Christian Gundermann understands theory as a daily practice like breathing and eating. He teaches students in different contexts as diverse as the interpretation of films, the history of the queer movement, the questioning of the human/animal boundary, the historical study of horsemanship, the practice of body modifications, the connections between feminism and the sciences, the nexuses of power, knowledge, pleasure, and suffering etc. that there is no practice without theory, and that every theory is always already a practice.
Jacquelyne Luce’s teaching and research explore the interconnected worlds of activism, research, and care that contribute to the development, use and governance of emerging medical technologies, especially within the fields of assisted reproduction and genetics/genomics. She is the author of Beyond Expectation: Lesbian/Bi/Queer Women and Assisted Conception (University of Toronto Press, 2010). She teaches courses on feminist health politics, reproductive and genetic technologies, transnational medical mobilities, and feminist technoscience governance. She is currently exploring emerging transnational rare disease knowledge cultures and the ‘participatory knowledge politics’ of governing mitochondrial replacement techniques.
Karen Remmler’s interdisciplinary research and teaching in English and German focuses on the politics and cultures of memory in the aftermath of atrocity and war in European and transnational contexts; German literature, film, and sites of memory within transnational contexts; 19th century critical social thought through the lens of contemporary social critics; and the interrelationship between national processes of transitional justice and the work of memory in films by the descendants of genocide survivors and perpetrators in non-western contexts.
Erika Rundle's research interests include theatre history; dramatic theory; performance studies; critical animal studies; Darwinian literary criticism; translation
Angela Willey's areas of research include feminist science studies; history of race, gender, and sexuality in science; cultural studies; sexuality; and monogamy.
Verónica Zebadúa Yáñez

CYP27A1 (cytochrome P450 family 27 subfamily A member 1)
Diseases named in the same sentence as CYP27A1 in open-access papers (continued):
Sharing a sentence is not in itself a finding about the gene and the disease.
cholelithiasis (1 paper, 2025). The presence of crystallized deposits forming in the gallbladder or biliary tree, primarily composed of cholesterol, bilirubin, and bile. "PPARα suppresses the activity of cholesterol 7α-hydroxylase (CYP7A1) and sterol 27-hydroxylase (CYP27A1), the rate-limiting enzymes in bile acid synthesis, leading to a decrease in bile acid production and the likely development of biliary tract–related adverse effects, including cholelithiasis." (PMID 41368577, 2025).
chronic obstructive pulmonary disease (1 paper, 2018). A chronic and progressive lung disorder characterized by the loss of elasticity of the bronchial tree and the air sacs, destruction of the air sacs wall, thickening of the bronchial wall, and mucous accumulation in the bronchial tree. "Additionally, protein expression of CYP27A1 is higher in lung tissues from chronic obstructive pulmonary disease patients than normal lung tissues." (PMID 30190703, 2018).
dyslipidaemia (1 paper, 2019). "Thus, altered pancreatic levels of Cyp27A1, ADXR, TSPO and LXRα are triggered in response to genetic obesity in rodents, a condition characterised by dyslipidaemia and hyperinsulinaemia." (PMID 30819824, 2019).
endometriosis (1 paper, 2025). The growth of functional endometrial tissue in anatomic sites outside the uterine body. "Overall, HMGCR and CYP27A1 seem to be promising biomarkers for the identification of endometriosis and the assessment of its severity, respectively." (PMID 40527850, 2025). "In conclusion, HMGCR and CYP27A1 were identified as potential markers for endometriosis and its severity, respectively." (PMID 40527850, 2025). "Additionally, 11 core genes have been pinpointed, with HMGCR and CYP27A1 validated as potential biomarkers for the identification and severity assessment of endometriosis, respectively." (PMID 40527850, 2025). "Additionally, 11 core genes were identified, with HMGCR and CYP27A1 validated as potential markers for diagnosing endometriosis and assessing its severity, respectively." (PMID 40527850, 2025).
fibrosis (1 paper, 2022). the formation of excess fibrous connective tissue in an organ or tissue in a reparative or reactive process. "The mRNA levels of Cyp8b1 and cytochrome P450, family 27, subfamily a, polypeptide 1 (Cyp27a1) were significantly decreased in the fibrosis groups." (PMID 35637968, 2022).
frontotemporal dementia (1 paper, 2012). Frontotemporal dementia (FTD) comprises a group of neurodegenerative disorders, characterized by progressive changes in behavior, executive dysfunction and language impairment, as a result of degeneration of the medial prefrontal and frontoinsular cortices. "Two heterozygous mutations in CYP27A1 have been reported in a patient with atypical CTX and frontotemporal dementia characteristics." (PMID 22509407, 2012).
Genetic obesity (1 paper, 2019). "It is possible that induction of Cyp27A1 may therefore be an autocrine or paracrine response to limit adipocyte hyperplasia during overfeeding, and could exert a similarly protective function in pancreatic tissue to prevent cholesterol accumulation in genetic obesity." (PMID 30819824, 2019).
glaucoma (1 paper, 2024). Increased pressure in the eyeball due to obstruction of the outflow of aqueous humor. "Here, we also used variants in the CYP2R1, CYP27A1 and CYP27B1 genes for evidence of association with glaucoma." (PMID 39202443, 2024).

Verónica is a doctoral candidate in Politics at the New School for Social Research. The topic of her dissertation is the concept of freedom as lived experience in the political theories of Hannah Arendt and Simone de Beauvoir. Among her research interests are feminist theory and philosophy, queer theory, and transnational gender policy and politics. Verónica worked for over seven years as a programme specialist on women’s rights in various United Nations agencies, most recently UN-Women in New York City.
A historian who continually pushes the boundaries of her discipline, Mary Renda focuses her teaching and research on US empire, women and gender, racism, activism, and the transnational contexts in which histories of North America and the Caribbean have taken shape. In addition to her course offerings on U.S. women's history, African-American women, and histories of empire, Renda teaches interdisciplinary gender studies courses. It's not a vacation from her area of specialty, however. "When I teach gender studies," says Renda, "it brings into sharper relief the importance of history."
Eleanor R. Townsley
Eleanor Townsley is interested in the role of intellectuals in social life. She teaches a range of courses in social theory, media, gender, and social science research methods. Her recent work considers the rise of media meta-commentary in democratic deliberation, the social reorganization of expertise, and the changing social roles of academics as public intellectuals. Townsley served as associate dean of faculty from 2012 to 2016 and is the faculty director of the Nexus Curriculum to Career program.